January 23, 2018

Jobs Don’t Give Us Purpose and Meaning, Helping Does

photo for Koch help blog smallFace it, few of us can say that our work has a high degree of purpose and meaning in the greater scheme of things. True purpose and meaning implies a degree of selflessness that few of us can afford when considered against rent, mortgages, college funds, or car payments. It’s one of the unstated frustrations in all the recent surveys that show how unhappy most employees are in their jobs.

That’s why it’s important for companies to provide an extra boost on the purpose and meaning fronts.

Companies Must Make Room for Helping
When you boil purpose and meaning down to their essences, you get helping. We want to feel like we’re contributing not just to our own or our families’ wellbeing but also to something bigger. You see it when a disaster happens – we instinctively rush to the blood bank or (often ill-advisedly) to the scene itself. We become desperate to do something to help.

A quieter sense of desperation follows us to work each day. But we often don’t have the opportunity to get that sense of helping on the job – unless we get a little help from our employers.

A few years ago, I was given the day off from work and walked with about two dozen colleagues into a huge warehouse that was filled with broken boxes. The boxes were filled with medical supplies that had been rejected for a bunch of different reasons, none of which included damage to the actual supplies themselves. We spent the day taping up those boxes and stacking them on pallets and wrapping them up with shrink wrap. They would soon be on their way to Africa, where they were desperately needed.

Helping Beyond the Job Builds Engagement with the Job
Now, I’m not going to tell you that suddenly my life was filled with purpose and meaning. But I did do something to help that I will never forget and got to bond with some colleagues that I had never met before. Kudos to my employer, SAP, which offers programs like “October Days of Service,” as well as a more ambitious program in which employees can work in developing countries for months at a time.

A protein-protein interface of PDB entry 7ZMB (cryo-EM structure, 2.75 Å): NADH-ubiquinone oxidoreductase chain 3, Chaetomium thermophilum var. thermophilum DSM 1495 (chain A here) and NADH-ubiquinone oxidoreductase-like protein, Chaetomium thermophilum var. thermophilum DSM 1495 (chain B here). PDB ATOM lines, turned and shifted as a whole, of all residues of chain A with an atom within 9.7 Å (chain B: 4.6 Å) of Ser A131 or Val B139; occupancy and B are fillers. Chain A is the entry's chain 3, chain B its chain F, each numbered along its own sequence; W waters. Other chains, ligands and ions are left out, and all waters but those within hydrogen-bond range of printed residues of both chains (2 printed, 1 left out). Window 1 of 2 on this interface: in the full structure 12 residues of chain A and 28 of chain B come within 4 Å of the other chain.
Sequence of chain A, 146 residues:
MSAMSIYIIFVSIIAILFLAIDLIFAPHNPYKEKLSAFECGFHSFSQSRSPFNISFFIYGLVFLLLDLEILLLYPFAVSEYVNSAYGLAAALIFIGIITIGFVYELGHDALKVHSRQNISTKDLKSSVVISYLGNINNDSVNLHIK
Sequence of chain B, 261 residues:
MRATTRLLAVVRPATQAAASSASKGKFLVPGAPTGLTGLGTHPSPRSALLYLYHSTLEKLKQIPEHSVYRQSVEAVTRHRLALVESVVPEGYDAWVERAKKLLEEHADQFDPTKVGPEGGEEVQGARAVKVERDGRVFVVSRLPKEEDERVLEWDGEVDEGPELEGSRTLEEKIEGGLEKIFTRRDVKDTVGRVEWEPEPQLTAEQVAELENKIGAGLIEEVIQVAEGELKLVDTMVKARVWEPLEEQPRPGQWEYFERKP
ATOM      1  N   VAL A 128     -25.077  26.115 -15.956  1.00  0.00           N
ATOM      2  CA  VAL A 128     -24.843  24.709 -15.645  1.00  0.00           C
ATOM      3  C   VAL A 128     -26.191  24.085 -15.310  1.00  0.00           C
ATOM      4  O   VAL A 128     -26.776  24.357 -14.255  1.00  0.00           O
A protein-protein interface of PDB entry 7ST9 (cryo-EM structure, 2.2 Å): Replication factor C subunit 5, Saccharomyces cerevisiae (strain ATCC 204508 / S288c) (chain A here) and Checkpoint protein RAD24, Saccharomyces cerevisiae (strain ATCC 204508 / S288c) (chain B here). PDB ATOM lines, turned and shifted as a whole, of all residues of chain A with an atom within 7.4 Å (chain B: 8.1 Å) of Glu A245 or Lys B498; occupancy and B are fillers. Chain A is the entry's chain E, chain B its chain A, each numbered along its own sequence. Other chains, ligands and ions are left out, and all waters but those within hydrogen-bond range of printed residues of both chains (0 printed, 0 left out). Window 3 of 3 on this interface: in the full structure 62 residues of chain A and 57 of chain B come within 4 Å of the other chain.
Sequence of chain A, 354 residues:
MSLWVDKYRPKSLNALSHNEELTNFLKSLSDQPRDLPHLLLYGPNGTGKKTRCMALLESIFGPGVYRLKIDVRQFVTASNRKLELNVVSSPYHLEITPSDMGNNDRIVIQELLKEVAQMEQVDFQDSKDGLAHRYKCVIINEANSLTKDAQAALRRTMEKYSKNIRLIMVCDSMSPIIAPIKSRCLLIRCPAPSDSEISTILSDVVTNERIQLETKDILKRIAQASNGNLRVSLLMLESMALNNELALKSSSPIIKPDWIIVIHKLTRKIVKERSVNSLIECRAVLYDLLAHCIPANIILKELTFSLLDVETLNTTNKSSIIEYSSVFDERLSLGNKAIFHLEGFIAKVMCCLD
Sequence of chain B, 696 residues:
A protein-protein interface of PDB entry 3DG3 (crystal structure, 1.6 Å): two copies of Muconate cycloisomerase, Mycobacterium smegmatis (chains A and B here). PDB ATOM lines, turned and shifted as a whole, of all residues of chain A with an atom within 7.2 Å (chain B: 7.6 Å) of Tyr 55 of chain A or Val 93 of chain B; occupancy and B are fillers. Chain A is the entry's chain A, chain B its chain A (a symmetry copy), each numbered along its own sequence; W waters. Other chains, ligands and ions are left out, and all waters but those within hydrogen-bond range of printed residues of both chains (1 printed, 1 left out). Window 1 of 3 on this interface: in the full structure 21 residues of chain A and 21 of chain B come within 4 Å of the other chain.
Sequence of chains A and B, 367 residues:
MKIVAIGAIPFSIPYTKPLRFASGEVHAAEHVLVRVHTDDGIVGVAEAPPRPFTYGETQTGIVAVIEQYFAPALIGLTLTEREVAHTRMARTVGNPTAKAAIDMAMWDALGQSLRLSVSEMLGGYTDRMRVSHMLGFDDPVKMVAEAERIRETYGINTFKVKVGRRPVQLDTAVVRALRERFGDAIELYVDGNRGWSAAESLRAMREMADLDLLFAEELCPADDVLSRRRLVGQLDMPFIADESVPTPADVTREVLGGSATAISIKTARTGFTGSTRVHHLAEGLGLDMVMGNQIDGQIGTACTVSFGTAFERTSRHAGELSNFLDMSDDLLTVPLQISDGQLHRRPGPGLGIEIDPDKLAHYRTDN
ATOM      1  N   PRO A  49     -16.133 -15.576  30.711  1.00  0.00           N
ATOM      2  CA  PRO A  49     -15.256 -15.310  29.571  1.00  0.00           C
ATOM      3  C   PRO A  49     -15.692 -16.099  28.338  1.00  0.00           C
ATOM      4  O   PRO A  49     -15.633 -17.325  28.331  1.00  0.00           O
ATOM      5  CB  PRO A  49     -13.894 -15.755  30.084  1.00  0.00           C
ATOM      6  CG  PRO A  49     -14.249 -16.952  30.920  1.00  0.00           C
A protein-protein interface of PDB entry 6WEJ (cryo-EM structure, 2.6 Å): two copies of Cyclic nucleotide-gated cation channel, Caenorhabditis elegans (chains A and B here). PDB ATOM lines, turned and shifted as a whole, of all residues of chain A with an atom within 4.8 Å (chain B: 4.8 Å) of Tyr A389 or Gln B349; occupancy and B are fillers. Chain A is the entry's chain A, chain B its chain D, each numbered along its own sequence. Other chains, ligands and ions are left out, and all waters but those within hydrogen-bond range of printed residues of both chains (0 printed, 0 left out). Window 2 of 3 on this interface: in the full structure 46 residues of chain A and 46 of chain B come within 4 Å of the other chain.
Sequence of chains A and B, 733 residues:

Doing good deeds like that don’t just make me feel good and help build bonds with colleagues; they also bond me more tightly to SAP. I’ve never had an employer offer such programs. All other things being equal, why wouldn’t I now feel more loyalty to SAP? Obviously, there’s a lesson for companies here.

Helping Can Happen on the Job
But we don’t need to help the world to feel like we’re helping. When I was a journalist, I mentored young writers who asked for it. Trouble was, they had to ask for it. I can’t imagine anything worse than mentoring people who don’t feel they need or want it (even if they do). That’s why such programs need a push from above to succeed. Research by my colleague Michael S. Goldberg has found three examples of how companies can do this:

Intergenerational learning. American Express piloted a phased retirement program to allow some older Cobol programmers to work part-time instead of retiring so they could train younger programmers, act as mentors and coaches to younger workers.